Sam Brinton, the first gender-fluid person with a high-ranking post at the Department of Energy, who is facing felony charges for stealing designer luggage at a Minneapolis airport, has been accused of another luggage theft at Harry Reid International Airport in Las Vegas.
Officials issued a felony warrant on grand larceny charges to Brinton, the deputy assistant secretary for spent fuel and waste disposition at the department’s Office of Nuclear Energy, 8 News Now reported Thursday.
According to 8 News Now, Brinton, 35, was charged with grand larceny with a value between $1,200 and $5,000. The news of this indictment comes almost two weeks after it was revealed that the energy official was on leave from DOE after similar charges had been filed.
Video surveillance footage from Sept. 16 showed Brinton removing a woman’s hard-sided Vera Bradley roller suitcase worth about $2,000 from the baggage claim area at Minneapolis-St. Paul International Airport.
Brinton claimed not to know about the bag but later told authorities he took it by accident, only to realize it belonged to someone else.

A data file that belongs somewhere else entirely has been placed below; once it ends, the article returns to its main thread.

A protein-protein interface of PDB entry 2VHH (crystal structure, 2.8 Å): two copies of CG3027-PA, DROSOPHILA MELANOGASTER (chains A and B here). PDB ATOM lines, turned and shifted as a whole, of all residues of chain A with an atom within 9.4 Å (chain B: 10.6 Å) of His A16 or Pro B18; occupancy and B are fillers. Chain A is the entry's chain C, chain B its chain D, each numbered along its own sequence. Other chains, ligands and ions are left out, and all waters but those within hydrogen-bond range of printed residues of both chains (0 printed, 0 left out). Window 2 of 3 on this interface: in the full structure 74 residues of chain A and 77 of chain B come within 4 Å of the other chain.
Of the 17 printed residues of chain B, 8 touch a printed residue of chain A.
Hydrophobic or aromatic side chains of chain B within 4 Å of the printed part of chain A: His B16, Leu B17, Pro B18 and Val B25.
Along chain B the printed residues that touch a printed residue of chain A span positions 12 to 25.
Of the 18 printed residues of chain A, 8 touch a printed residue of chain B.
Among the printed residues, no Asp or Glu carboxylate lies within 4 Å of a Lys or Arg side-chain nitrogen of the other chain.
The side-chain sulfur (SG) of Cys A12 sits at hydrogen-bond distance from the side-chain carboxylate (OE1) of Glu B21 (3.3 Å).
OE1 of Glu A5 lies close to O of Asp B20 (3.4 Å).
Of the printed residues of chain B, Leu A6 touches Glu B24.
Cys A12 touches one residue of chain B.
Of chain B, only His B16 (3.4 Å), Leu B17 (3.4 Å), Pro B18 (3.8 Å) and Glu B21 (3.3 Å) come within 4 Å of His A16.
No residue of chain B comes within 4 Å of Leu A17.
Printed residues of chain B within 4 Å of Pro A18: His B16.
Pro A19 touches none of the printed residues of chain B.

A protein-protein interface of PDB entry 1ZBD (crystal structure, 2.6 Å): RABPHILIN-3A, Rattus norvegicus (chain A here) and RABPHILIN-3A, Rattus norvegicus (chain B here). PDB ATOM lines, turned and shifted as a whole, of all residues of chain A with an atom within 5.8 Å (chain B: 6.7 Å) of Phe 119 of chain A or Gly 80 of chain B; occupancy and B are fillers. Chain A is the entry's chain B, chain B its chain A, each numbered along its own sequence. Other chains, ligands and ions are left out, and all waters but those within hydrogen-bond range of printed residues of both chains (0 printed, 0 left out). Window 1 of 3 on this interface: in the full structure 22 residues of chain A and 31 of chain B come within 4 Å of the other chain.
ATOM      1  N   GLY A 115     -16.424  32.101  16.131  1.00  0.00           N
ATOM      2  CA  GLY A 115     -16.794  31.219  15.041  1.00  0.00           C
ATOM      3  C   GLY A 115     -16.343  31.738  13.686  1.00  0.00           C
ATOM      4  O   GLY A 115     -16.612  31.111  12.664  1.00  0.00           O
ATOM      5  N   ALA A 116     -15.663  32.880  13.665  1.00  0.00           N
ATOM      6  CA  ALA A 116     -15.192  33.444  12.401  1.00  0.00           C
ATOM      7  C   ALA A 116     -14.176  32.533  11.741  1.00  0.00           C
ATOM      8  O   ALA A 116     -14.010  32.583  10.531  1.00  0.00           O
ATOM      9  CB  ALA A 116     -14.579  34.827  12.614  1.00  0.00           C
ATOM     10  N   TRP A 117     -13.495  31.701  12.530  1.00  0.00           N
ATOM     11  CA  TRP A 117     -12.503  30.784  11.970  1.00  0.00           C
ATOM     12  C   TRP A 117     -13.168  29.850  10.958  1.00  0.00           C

Republicans on Capitol Hill have called for Energy Secretary Jennifer Granholm to terminate Brinton’s employment with the department since the original theft allegations.
Sen. John Barrasso of Wyoming, the top Republican on the Senate Energy Committee, called for Brinton‘s termination, as did 16 House Republicans, led by Georgia Rep. Andrew Clyde, who demanded the resignation of Brinton and that Ms. Granholm “set aside petty politics and appoint only the most qualified and dedicated individuals to influence America’s energy sector.”
“It is in the interest of both the Department’s mission and our national security that the Deputy Assistant Secretary’s clearance be immediately revoked,” Mr. Barrasso wrote in his letter to Ms. Granholm.
Senior Democrats on the Senate Energy Committee are not ready to call for the dismissal of Sam Brinton.
Still, Energy Committee Chairman Joseph Manchin, West Virginia Democrat, said Brinton is on the ropes.
“Everyone’s innocent until proven guilty, but if he‘s convicted of what he‘s done, he‘s gone,” Mr. Manchin said. “Here’s the thing. It sounds to me like it’s a pretty clear-cut case and he’s in big trouble. … The bottom line is, you commit a felony and you work with top secret clearance, you’re gone.”
Senate Energy Committee member Angus King, a Maine independent who caucuses with Democrats, said Brinton‘s high level of security clearance “is obviously of concern.”